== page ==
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NSCA's Coaching Podcast: Bonus Audio from Episode 40 with Joe Kenn

by Scott Caulfield and Joe Kenn
Coaching Podcast October 2018


Joe Kenn, Head Strength and Conditioning Coach for the Carolina Panthers, talks to the NSCA Head Strength and Conditioning Coach, Scott Caulfield, about… well… a little bit of everything. This is bonus audio from NSCA's Coaching Podcast Episode 40 with Joe Kenn. Enjoy!

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Thanks for listening to this episode of NSCA's Coaching Podcast with our special guest, Joe Kenn of the Carolina Panthers. This special director's cut features a few minutes of us chatting about his tier training system and as well as his tortoise training, which is the way that Joe describes how he trains himself. There's a lot of great information about how, why, and where he developed the tier system and as well as you'll get the ins and outs of tortoise training system and what that means. So I hope you enjoy it as much as I did. 

You mentioned the tier system. People that know you know that you came up with that. When did you realize that that was something that you were going to be able to put out? I mean, obviously you talk about it throughout your career. You're presenting, this is how we do things. But when did it come out that you were like, man, this is really something that other people could implement in their setting, and I'm going to write a book about it? 

I was extremely fortunate-- I was fortunate enough that when I got to Boise State, Coach Thompson exposed me to a lot of sports. I had several other places I could have went, and I actually chose Boise State because it was going to expose me to more sports to coach. Then I was afforded the opportunity of, here's your sports, and you can develop the plan how you see fit. I'm like, oh, wow, wasn't expecting that, to be honest. I thought-- here's how we write programs, so talk about creative freedom right off the bat.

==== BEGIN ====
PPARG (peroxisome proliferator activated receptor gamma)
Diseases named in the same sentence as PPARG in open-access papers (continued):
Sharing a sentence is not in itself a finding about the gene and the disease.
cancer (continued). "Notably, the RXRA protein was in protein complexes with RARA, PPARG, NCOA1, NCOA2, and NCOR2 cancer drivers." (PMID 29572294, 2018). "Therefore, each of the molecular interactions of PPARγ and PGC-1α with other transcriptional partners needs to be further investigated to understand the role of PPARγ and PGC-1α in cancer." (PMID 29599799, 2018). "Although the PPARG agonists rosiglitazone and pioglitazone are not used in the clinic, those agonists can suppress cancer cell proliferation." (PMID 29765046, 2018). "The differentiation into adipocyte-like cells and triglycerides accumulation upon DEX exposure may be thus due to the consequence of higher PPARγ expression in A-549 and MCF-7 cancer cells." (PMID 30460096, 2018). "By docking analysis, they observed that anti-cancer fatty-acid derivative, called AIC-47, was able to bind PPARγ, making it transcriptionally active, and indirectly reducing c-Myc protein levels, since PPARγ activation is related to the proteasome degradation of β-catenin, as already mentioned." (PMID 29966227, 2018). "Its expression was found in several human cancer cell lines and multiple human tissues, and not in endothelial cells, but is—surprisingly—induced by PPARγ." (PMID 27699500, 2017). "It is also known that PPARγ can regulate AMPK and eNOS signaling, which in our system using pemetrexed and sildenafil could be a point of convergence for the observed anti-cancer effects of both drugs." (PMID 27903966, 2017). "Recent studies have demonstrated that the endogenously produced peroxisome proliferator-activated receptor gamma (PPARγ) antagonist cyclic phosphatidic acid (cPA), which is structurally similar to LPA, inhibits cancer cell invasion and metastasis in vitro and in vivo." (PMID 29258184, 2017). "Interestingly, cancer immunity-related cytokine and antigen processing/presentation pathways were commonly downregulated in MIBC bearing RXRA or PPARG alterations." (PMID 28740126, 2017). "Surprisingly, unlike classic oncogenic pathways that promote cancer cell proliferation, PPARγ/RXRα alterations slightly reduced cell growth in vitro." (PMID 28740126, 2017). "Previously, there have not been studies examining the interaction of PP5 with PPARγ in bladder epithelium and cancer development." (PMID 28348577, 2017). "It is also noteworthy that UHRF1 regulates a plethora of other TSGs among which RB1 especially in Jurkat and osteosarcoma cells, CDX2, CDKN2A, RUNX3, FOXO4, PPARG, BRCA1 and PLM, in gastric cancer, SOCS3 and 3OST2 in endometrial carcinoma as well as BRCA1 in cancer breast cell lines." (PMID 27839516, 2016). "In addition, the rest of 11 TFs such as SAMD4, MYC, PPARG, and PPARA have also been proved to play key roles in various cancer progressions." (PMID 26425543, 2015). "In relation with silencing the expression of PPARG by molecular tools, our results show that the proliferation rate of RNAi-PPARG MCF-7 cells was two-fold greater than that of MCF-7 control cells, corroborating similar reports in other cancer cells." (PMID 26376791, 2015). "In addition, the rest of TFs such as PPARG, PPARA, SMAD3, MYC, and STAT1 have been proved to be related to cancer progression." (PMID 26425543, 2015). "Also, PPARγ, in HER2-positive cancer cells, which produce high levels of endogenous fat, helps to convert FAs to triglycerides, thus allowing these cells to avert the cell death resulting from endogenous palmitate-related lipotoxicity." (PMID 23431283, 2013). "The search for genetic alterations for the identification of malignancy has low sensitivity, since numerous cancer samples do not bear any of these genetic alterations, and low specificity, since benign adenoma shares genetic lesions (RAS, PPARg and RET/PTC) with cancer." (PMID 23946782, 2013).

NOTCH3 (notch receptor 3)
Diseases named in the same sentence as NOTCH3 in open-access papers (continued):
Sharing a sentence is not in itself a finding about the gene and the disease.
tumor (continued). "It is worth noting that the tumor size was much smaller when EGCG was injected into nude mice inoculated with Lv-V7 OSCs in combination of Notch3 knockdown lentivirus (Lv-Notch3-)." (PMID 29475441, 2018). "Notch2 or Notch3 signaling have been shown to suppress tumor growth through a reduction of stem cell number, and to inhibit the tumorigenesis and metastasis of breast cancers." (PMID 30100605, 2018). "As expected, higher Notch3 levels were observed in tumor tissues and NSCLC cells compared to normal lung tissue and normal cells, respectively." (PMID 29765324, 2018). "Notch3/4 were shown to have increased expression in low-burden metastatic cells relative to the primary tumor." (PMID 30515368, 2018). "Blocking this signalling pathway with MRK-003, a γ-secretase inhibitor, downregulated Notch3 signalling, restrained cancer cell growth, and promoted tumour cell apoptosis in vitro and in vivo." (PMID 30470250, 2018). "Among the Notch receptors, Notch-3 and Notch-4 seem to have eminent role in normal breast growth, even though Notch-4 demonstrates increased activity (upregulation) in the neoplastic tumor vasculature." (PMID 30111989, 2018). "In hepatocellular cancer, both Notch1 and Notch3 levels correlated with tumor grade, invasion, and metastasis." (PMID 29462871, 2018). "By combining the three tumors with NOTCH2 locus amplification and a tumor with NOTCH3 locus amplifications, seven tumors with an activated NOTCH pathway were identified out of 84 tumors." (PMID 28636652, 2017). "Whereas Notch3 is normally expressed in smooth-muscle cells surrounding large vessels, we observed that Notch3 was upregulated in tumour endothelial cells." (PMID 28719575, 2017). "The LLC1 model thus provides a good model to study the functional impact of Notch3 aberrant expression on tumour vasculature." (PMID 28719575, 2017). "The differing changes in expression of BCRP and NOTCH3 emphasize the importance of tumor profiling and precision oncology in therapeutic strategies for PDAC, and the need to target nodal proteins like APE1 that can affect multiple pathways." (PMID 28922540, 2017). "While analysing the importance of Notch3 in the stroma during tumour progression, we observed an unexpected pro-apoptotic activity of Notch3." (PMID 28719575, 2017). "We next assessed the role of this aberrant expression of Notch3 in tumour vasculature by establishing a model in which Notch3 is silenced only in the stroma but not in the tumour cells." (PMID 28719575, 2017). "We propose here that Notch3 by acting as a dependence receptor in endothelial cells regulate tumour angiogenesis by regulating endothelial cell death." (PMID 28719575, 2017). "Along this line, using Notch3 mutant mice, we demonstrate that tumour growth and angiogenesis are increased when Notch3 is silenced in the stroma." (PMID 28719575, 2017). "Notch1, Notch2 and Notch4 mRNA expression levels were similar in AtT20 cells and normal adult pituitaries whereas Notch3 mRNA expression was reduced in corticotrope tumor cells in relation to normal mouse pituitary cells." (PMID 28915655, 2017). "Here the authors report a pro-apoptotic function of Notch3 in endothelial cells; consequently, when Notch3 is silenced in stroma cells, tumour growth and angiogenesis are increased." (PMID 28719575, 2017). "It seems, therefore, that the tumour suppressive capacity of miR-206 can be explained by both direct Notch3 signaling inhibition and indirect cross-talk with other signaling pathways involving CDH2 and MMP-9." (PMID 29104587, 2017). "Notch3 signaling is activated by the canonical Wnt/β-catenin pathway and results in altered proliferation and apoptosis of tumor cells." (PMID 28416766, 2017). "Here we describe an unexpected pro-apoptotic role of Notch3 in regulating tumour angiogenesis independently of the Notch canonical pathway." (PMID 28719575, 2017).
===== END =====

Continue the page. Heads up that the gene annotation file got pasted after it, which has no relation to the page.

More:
Here I am, a GA, two years out of coaching high school ball, and off we go. Let's see if you can be a real coach. And that's my first exposure to coaching women athletes. So it was a lot of things thrown out at me in a positive way. And I guess, though, really-- and I don't want to say-- it was the Olympic sports in general, the types of sports I was coaching. I was like, why are we lifting these kids four days a week? Why are we lifting them four days a week? My strength coach was a high-intensity based, which was primarily a three-day-a-week whole-body training, more specifically on specific body part types of things and movement. 

But you were going to do neck. You were going to do calves. You were going to do traps. You were going to do-- how did it usually go? You'd go 15 leg curls, 20 leg press, 20 leg press, 10 to 12 leg extension, 15 calf raise, a four-way neck, Nautilus neck and shoulder, which was a seated trap machine, rotary neck. Then you'd go dumbbell Nautilus pullover, chest deck, lateral raised shoulder press machine. And you'd go down, bicep, tricep, core. We'd do a back extension or something like that. 

And you may go through once. You may go through twice. Then we'd do some free weight work. We'd bench and squat and then do some of that circuit stuff. But we primarily went three days a week and trained the total body. There was a lot of things I thought had a lot of merit towards training athletes, the total body approach in particular. I was always gravitated to the big lifts. We hardly did any Olympic-- I probably did five hang cleans my whole career, five years in college. And that wasn't because the football coaches didn't want it. It was because there was that clash of the football coaches want this, strength coach wanted this, and we got caught in the middle of whatever.